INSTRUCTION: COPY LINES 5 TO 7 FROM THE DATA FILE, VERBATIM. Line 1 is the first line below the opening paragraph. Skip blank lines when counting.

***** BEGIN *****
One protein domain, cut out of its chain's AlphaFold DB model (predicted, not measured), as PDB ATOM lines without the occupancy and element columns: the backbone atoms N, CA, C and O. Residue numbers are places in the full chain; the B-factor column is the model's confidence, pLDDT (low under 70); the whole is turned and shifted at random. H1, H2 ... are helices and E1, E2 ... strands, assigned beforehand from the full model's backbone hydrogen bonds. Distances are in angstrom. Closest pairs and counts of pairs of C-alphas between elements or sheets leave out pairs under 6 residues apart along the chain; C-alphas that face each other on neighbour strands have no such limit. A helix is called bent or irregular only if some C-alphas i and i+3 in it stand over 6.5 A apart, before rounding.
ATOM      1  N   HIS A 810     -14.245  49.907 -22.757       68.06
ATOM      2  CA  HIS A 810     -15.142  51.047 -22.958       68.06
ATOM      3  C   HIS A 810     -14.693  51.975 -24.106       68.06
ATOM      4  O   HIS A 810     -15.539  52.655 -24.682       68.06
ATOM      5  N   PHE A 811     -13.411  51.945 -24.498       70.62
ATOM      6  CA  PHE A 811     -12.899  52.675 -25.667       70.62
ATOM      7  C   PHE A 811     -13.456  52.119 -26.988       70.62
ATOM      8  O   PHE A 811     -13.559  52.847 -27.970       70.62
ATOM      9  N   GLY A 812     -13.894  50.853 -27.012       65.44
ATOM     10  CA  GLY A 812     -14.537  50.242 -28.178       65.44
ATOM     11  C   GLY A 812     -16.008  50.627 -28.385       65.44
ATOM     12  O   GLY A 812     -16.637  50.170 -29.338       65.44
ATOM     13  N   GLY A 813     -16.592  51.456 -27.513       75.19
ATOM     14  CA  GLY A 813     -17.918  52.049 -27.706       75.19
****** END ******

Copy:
ATOM      5  N   PHE A 811     -13.411  51.945 -24.498       70.62
ATOM      6  CA  PHE A 811     -12.899  52.675 -25.667       70.62
ATOM      7  C   PHE A 811     -13.456  52.119 -26.988       70.62